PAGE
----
Invictus Games, Sydney 2018
Generations have drawn on the words of William Ernest Henley’s poem, Invictus, for strength during times of adversity. The final two lines of the poem: “I am the master of my fate; I am the captain of my soul” have become the rallying cry for competitors in the Invictus Games; competitors who are using the healing power of sport to recover, rehabilitate and overcome.
The poem reminds us all of the power of resilience and the unconquered human spirit.
Henley wrote the poem in 1875, describing his experiences while terminally ill with tuberculosis and was himself an amputee. The poem reflects his long battle with illness. The title means “unconquered” and the 16 short lines of the poem encapsulate the unfaltering human spirit, which is at the heart of the Invictus Games.
What are the Invictus Games?
The Invictus Games is an international adaptive multisport event for wounded, injured or sick armed forces personnel. It includes sports such as wheelchair basketball, sitting volleyball and indoor rowing. It was created by Prince Harry and first took place in 2014 at the Queen Elizabeth Olympic Park in London.
Garry Robinson was severely injured in 2010 in a Black Hawk helicopter crash in Afghanistan that claimed the lives of three Australian Commandos and an American soldier. His injuries included internal bleeding, a punctured lung, a severe traumatic brain injury and a fractured left leg, which was later amputated below the knee.
The Sydney Games will be the first time the doctors and nurses who saved Garry’s life will be able to see him compete.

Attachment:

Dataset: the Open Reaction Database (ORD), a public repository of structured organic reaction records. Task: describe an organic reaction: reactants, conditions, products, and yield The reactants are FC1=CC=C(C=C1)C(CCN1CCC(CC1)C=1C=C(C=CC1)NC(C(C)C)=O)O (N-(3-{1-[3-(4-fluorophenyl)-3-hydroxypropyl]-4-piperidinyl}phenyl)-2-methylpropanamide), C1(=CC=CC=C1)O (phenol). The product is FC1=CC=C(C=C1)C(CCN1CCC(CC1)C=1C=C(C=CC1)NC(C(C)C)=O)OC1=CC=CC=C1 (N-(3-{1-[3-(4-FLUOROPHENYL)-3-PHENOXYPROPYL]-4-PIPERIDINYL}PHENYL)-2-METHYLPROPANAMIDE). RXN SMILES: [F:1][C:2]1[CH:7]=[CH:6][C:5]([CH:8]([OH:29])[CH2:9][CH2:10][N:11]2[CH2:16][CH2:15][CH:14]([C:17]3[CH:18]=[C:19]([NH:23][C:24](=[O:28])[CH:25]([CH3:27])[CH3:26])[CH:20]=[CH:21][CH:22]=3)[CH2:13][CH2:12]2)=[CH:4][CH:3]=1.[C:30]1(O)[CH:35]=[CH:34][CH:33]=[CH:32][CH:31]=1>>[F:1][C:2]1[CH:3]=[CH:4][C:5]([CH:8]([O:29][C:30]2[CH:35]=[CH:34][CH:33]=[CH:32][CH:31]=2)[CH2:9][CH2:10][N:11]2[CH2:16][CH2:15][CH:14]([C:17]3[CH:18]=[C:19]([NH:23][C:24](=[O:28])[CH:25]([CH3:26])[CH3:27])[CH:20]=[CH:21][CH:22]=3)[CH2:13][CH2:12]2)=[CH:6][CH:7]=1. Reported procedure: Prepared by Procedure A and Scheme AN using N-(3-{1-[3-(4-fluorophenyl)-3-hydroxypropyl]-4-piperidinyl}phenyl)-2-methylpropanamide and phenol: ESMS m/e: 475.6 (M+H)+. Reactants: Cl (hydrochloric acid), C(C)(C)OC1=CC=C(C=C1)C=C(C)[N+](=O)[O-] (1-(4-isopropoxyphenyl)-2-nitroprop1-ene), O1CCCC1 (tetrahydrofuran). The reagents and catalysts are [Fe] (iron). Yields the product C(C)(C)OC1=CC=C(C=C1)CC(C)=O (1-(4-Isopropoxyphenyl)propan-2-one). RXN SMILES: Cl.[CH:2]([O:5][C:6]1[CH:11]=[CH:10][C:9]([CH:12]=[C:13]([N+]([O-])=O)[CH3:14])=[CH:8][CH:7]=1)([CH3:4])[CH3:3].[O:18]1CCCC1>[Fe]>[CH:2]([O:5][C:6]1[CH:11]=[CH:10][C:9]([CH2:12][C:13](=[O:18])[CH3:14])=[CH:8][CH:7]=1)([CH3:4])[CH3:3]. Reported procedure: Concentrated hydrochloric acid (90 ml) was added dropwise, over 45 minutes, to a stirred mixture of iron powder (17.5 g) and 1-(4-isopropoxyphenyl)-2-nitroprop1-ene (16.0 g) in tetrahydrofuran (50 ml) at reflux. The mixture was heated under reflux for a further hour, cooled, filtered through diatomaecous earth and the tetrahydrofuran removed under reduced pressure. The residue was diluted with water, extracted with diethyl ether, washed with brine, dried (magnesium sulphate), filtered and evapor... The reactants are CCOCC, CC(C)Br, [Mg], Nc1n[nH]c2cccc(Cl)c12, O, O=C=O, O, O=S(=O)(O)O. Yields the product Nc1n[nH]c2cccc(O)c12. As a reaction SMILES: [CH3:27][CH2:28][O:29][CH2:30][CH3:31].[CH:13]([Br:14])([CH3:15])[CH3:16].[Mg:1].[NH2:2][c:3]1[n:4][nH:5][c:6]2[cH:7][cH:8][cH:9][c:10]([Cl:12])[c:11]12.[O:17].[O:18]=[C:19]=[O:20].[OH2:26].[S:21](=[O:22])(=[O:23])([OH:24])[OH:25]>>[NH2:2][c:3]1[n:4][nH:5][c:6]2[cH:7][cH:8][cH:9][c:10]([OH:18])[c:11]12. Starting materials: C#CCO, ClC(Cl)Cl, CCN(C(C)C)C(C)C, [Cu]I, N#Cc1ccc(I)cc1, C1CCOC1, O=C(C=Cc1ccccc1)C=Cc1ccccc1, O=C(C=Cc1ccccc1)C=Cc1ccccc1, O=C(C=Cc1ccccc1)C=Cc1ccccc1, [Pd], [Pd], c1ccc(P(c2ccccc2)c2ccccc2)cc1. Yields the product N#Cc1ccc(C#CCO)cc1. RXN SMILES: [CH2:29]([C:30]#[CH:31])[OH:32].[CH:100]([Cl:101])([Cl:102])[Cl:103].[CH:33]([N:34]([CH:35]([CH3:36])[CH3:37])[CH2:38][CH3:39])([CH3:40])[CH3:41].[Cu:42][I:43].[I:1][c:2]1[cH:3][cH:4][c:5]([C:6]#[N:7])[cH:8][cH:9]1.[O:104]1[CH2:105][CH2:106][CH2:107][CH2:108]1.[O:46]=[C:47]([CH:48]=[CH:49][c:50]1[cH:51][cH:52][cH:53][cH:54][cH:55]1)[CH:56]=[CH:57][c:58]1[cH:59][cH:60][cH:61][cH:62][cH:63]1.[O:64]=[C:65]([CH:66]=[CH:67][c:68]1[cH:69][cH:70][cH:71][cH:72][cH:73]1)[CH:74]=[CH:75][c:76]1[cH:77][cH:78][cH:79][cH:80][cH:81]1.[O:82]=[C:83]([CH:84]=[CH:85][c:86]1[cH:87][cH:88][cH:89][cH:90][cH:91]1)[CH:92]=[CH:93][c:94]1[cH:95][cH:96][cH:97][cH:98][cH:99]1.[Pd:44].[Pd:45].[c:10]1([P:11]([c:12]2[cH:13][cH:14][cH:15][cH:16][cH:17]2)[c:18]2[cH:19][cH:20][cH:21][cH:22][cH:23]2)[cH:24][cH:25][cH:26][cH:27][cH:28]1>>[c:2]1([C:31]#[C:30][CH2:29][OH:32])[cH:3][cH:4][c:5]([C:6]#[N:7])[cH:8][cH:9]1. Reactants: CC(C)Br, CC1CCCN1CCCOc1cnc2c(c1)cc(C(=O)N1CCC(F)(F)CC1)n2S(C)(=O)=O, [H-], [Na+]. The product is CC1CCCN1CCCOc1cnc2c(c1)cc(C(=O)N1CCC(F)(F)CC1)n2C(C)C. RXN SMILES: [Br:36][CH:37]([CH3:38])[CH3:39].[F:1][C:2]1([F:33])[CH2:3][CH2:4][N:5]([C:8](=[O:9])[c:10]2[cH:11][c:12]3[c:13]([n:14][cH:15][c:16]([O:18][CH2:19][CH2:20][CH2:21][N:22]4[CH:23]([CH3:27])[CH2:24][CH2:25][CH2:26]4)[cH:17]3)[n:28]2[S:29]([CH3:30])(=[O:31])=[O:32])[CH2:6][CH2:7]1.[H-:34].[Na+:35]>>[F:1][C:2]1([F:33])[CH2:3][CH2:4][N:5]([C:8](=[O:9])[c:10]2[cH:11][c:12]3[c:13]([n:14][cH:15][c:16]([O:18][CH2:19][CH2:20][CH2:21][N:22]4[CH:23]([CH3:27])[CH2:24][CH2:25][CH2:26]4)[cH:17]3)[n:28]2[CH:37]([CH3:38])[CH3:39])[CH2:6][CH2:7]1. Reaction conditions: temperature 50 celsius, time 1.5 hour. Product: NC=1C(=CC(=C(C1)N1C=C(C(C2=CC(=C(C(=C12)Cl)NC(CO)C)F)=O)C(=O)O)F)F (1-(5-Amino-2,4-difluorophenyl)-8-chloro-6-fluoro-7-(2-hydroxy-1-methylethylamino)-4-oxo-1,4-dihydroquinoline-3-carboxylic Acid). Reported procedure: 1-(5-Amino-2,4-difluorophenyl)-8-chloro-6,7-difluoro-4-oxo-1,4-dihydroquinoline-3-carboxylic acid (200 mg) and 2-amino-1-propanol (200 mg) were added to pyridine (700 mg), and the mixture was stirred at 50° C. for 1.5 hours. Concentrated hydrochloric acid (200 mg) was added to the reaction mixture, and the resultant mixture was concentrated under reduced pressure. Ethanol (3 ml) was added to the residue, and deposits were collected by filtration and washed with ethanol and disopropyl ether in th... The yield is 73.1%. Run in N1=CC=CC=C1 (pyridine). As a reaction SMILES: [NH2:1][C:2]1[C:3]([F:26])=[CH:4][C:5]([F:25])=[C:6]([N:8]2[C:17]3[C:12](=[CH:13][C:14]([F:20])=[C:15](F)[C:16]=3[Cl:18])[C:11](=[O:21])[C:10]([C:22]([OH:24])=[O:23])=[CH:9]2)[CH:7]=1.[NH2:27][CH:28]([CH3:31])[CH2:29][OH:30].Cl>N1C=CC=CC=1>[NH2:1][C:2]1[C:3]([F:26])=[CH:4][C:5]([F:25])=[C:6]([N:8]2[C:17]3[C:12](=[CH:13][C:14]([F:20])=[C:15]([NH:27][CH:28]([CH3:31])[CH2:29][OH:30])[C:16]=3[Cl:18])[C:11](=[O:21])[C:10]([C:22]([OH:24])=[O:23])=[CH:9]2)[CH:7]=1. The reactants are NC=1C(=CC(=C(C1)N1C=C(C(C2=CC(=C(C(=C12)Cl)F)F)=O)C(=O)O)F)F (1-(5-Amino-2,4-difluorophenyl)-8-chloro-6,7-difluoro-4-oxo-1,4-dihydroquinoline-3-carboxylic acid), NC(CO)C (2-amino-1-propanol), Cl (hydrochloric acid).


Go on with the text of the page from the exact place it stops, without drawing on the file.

‘It means so much to me to be able to compete in front of a home crowd in Sydney,’ said Robinson. ‘I spent two and a half years in hospital and I was told I would never swim or ride a bike again, but I now have the opportunity to show my family and friends and the medical staff who have supported me how far I’ve really come.
‘I already feel like I have won’
‘Sport has been a big part of my rehabilitation, especially since competing in the first Invictus Games,’ he said. ‘I came home from that wanting to compete more. It has given me purpose again, something to focus on.
‘I know I have come so far and have trained hard so, regardless of the results, I already feel like I have won.’
Garry Robinson says the Games experience will be made even more memorable for those competing if the stands are full of supporters.
‘Being involved in the Invictus Games has truly brought to life the healing power of sport – not only for me, but for every single person competing in the Games,’ he said.
This year’s Invictus Games will take place next month in Sydney, Australia, from 20-27th October. To find out more, visit: www.invictusgames2018.org